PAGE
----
Conference Paper

A Collective Action Perspective on Technological Innovation in Business/Government Networks.

Conference: Proceedings of the Fifteenth European Conference on Information Systems, ECIS 2007, St. Gallen, Switzerland, 2007
Source: DBLP

ABSTRACT A major challenge for European governments is solvi ng the dilemma of increasing security and control of international trade, while at the same t ime reducing the administrative overhead. The EU focuses on the introduction of paperless IS to tack le this. In order to really bring benefits for both parties and address the dilemma, it becomes increas ingly important that governments and businesses look for alternative innovative solutions that go b eyond simply replacing paper-based systems with IT. However the EU works with a predefined, long-term a genda which is linked to the EU legislation. Even if such alternative innovative solutions are d eveloped, they are doomed to fail, if a network of powerful actors is not (or is inappropriately) mobi lized to bring the desired change up to the legislative level. There is only limited understand ing about how such networks can be mobilized. In this paper, we investigate the Beer Living Lab (Bee r LL) pilot project applying the collective action model of institutional innovation of Hargrave and V an de Ven. The model appears to be an interesting lens to analyze the eCustoms developments.

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    ABSTRACT: Although much efforts have been devoted to understanding IS change processes that take place in a single organization, there is very little understanding about the change processes that affect IS decisions and developments across organizations. In this paper we provide a conceptual framework to analyze and explain complex multi-level IS change. To demonstrate the use of the framework we apply it to analyze changes in the domain of eCustoms, as in this domain we find rich examples of multi-level IS changes. The framework combines the work on "motors of change" by Van de Ven and Poole with Pettigrew's notions of "vertical" and "horizontal" levels of analysis. Based on our case analysis we conclude that the conceptual framework proves to be a useful lens through which to analyze complex multi-level IS change. We propose extensions of the framework by identifying different interaction types between the changes and we outline directions for further research. In this respect, this paper can be seen as a contribution to the existing IOS research on change.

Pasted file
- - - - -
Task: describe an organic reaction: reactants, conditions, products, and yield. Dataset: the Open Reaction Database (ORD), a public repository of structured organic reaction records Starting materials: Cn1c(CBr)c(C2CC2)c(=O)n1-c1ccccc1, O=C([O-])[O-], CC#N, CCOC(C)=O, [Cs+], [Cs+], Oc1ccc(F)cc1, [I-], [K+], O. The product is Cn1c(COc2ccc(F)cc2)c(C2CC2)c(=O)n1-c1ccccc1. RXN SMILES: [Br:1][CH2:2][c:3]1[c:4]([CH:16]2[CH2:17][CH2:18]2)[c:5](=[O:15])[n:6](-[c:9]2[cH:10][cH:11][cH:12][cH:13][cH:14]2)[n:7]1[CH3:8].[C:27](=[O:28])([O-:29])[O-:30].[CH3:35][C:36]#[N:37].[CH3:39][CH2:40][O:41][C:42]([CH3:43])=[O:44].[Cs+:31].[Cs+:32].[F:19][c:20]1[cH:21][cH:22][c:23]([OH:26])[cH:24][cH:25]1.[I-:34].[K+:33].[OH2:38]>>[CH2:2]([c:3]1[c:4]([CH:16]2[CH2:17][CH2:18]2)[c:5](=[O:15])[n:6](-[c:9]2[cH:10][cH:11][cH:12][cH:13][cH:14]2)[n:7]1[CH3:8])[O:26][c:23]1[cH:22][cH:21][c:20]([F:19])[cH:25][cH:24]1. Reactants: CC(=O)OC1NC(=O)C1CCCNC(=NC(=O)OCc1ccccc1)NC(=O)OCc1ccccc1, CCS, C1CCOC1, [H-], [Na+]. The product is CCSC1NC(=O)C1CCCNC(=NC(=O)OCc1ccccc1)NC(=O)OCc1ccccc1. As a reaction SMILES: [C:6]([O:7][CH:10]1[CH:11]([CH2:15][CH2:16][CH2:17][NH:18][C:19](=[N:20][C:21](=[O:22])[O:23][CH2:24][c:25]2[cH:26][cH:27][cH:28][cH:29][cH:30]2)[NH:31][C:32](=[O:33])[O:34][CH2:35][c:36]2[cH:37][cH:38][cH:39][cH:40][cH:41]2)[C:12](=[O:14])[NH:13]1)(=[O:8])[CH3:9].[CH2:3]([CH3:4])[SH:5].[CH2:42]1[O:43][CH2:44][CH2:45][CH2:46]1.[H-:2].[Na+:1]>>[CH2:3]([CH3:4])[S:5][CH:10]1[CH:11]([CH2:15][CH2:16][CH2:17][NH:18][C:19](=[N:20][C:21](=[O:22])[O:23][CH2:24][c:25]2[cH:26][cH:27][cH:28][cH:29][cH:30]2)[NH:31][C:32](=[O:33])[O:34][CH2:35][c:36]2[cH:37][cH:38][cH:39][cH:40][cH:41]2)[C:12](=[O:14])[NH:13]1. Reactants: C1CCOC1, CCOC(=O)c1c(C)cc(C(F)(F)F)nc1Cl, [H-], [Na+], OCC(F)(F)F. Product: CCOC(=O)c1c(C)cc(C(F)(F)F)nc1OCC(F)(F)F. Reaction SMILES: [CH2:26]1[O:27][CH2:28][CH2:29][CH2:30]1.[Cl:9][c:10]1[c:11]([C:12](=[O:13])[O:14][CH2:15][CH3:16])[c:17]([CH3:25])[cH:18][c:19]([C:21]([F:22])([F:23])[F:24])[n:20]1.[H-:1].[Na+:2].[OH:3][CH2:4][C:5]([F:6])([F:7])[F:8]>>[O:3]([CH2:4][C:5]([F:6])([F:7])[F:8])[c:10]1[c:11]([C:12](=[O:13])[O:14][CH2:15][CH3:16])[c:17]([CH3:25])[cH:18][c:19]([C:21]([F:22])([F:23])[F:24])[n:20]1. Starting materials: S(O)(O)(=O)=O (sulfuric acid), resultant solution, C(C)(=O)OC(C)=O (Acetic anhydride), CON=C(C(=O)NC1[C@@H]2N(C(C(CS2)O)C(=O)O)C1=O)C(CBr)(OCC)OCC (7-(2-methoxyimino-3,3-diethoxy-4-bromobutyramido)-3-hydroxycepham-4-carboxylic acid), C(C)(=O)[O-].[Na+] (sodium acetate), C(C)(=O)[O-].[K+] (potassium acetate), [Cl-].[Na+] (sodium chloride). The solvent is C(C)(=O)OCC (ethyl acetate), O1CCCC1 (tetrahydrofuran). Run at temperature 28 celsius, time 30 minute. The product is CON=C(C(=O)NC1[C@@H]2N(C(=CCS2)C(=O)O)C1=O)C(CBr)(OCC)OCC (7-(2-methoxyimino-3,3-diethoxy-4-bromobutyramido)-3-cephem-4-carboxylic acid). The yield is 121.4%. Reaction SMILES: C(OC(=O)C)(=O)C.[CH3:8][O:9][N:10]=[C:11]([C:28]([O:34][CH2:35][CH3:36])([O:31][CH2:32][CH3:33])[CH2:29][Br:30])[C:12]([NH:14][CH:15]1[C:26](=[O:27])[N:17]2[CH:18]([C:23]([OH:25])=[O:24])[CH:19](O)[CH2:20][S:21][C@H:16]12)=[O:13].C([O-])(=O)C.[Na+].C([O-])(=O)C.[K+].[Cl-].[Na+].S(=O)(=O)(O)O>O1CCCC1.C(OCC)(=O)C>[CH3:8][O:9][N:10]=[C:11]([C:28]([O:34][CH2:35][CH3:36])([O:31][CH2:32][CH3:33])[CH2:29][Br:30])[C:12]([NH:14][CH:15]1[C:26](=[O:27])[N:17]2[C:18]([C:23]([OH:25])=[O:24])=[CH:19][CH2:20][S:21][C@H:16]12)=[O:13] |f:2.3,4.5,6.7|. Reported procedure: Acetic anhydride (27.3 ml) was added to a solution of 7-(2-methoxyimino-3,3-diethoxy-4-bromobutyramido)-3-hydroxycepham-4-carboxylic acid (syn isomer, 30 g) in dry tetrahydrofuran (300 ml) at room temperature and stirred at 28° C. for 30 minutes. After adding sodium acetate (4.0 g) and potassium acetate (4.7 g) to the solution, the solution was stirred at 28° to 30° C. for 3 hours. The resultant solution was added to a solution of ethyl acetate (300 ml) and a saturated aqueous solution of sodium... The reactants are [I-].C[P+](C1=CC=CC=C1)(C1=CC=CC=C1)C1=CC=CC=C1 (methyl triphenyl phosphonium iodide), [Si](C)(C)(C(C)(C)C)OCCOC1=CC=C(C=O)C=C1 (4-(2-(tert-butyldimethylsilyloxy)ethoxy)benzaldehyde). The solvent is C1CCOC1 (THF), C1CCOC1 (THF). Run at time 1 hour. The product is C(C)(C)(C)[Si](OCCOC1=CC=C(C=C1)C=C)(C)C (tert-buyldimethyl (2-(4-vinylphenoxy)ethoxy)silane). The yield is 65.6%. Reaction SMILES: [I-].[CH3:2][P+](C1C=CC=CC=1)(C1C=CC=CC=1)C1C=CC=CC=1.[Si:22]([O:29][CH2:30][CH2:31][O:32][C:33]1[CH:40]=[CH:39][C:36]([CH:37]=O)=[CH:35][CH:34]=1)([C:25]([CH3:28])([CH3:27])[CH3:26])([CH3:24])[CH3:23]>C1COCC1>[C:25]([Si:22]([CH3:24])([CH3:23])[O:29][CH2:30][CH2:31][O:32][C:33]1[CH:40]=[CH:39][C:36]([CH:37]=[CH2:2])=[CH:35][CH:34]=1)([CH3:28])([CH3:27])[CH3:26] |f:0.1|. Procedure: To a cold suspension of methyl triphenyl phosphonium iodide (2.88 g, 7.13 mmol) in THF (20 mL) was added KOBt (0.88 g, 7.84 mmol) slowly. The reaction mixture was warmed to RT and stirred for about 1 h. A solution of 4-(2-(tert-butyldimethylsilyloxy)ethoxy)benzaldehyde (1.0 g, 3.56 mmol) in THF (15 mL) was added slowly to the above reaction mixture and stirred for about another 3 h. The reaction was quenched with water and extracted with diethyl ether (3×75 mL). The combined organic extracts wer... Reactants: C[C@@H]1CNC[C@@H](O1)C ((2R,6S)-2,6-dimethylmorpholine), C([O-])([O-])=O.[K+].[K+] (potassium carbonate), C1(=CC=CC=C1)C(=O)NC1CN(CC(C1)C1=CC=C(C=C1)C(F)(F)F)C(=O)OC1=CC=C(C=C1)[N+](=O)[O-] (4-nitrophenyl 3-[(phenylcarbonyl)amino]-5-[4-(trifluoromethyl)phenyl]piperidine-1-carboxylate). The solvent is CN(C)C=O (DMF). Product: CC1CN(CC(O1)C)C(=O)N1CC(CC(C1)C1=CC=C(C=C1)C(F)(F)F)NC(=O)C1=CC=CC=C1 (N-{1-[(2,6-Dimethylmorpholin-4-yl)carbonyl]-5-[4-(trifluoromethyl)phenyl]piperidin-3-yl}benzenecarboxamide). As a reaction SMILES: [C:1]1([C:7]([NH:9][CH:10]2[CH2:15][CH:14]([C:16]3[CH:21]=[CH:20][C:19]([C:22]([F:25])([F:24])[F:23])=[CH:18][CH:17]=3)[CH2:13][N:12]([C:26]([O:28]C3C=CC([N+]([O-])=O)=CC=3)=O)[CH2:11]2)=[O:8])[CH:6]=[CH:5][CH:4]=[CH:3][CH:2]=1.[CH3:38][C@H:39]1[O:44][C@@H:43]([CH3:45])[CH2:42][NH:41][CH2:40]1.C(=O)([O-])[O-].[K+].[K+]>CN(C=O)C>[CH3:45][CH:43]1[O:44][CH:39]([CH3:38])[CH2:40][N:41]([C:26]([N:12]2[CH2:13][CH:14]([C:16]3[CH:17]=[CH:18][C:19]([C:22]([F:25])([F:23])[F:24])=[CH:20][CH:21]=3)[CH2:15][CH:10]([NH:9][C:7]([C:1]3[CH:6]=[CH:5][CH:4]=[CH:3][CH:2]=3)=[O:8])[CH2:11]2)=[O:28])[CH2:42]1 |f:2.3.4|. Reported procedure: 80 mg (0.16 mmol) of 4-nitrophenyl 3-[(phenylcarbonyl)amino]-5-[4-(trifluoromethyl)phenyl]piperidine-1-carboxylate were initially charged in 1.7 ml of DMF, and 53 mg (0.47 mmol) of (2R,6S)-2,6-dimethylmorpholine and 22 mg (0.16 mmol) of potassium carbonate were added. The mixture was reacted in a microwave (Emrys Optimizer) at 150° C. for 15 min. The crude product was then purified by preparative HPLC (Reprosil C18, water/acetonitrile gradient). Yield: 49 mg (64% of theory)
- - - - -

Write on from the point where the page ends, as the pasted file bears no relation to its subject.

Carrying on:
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    ABSTRACT: With the emergence of innovative (networked) organization forms such as enhanced supply chain collaboration and modern forms of public-private partnerships (PPP), effective and efficient collaboration among network participants becomes crucial but often difficult to achieve. One of the leading factors which cause such defective collaboration is the asymmetric information issue among the network participants. Two identifiable problems resulted by the asymmetric information are the moral hazard and adverse selection problems. Former studies mainly positioned asymmetric information problems within the context of traditional business environment; in this paper we suggest that similar problems may also occur in the Government to Business (G2B) context. We discuss these issues via a collaborative pilot case study (hereafter, Beer Living Lab) between the Dutch Tax and Customs Administration (DutchTCA) and a Dutch beer company (Beer Co.). The paper reveals that both moral hazard and adverse selection problems may occur during the G2B interactions and tamper the relationships between the two. In addressing these problems, we propose an advanced information technology (IT) solution, drawing upon an effective and efficient information sharing schema that can on the one hand minimize the moral hazard by enhancing supply chain management for the business and on the other hand preventing tax fraud for the government. Further we argue that the application of the advanced IT may serve as a strong signaling and screening tool for overcoming the adverse selection problem during the PPP forming and result in a win-win situation. The insights learned should benefit those involved in various inter-organizational business networks, partnership as well as supply chain management settings.
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    ABSTRACT: In this paper, we analyze the introduction of the Australian Integrated Cargo System (ICS) in order to improve our understanding of eCustoms innovations in Europe, primarily Single Window services. We combine the case study with a theorization based on socially constructed change in networks. The development and diffusion of eCustoms solutions takes place within an elaborate network of businesses, government agencies, and technology providers. We focus on the ongoing dialectics during change in such a network. This means we zoom in on the constant confrontations and conflicts of both interests and understandings of contents, processes, and outcomes of change. These conflicts potential shift change in unintended and unwanted directions, resulting in perceived failure. We critically reflect on the practical lessons that surfaced from the Australian ICS- Import case, where we observed a tendency to avoid facing conflicts, ignoring them, or dismissing them as not important. Our analysis demonstrates that using a dialectic approach can provide substantial insights in eCustoms innovation. We offer a characterization of conflicts and we contribute to the discussion of eCustoms in Europe.

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May 20, 2014